Abraaj Holdings, once one of the developing world’s most influential investors, plans to file for provisional liquidation in the Cayman Islands as early as this week as it battles allegations of misused funds, according to people with knowledge of the matter.
The Dubai-based investment firm plans to file before June 29 when a court hearing of a petition to liquidate Abraaj Holdings by Kuwait’s Public Institution for Social Security is scheduled, the people said, asking not to be identified because the matter is private. No final decisions have been taken on the timing for the filing, the people said.
A court-supervised provisional liquidation would allow Abraaj to restructure debt, negotiate with creditors and sell assets, the people said. It would also allow a moratorium on the holding company’s unsecured claims, they said.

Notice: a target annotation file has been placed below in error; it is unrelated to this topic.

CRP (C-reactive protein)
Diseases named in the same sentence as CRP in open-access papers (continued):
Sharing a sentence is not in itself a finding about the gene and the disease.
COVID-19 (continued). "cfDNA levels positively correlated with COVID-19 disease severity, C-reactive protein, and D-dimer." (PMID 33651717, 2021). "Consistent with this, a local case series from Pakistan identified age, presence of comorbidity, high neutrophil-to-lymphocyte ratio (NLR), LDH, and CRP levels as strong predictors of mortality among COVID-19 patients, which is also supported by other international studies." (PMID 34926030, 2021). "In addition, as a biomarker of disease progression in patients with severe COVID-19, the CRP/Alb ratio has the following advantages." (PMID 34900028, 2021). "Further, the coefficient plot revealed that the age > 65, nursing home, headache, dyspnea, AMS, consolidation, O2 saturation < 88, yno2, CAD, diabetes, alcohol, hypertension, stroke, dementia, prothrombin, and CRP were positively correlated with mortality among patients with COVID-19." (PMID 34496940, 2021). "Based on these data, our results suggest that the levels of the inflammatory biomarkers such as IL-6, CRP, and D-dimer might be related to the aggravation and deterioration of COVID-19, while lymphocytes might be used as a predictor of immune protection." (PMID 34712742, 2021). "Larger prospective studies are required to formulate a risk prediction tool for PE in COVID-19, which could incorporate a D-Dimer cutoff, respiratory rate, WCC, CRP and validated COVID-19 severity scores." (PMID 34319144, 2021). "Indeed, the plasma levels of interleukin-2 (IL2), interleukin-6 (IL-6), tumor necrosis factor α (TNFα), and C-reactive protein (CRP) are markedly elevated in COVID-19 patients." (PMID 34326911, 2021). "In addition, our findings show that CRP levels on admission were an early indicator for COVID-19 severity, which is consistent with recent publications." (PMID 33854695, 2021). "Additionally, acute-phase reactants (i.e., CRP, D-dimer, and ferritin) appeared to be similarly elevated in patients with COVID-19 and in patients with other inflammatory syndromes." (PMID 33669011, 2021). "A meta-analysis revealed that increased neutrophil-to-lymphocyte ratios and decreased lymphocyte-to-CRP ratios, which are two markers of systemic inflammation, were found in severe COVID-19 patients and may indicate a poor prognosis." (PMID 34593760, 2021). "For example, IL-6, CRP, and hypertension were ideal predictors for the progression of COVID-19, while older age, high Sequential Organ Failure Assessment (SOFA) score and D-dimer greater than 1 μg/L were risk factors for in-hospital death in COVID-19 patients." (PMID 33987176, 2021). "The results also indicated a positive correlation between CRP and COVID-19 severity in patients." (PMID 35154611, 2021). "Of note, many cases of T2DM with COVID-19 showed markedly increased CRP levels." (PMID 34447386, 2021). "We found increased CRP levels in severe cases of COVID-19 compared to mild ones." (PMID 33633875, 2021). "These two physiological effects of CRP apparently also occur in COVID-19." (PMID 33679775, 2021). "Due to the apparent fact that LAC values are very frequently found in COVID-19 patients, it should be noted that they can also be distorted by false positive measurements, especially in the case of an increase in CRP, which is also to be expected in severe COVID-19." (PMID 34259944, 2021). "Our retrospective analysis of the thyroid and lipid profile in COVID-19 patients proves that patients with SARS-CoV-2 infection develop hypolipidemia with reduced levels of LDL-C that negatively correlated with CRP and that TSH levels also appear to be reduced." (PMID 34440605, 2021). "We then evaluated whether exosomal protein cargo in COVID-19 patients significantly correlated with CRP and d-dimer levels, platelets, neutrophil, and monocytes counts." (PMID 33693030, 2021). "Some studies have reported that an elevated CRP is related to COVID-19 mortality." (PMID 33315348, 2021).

The interest of investors, creditors and broader stakeholders “is paramount and we keep these constituents front of mind as we responsibly explore effective options to maintain the stability and continuity of the firm,” Abraaj said in an emailed statement. The company is “continuing to work intensively and collaboratively with all of its stakeholders to resolve outstanding obligations.”
Abraaj, which once managed almost $14 billion for institutions and supranational agencies from the US, UK and other countries, faces growing concerns about its viability and impending loan repayments. The company has been under pressure since February when some of its investors commissioned an audit to investigate the alleged mismanagement of money in its health care fund.
Kuwait’s PIFSS said last week it filed a petition for the liquidation and winding up of Abraaj Holdings after it defaulted on a $100 million loan that was due on June 3. The fund holds a stake in Abraaj Holdings and had provided $731.8 million in loans and investments by 2013, it said. Since then, it has got back $346.2 million.
Abraaj has been selling assets to raise liquidity and has also been in talks to sell its asset-management division. Societe Generale SA and Mashreqbank are also creditors to the private equity firm, according to people familiar with the matter.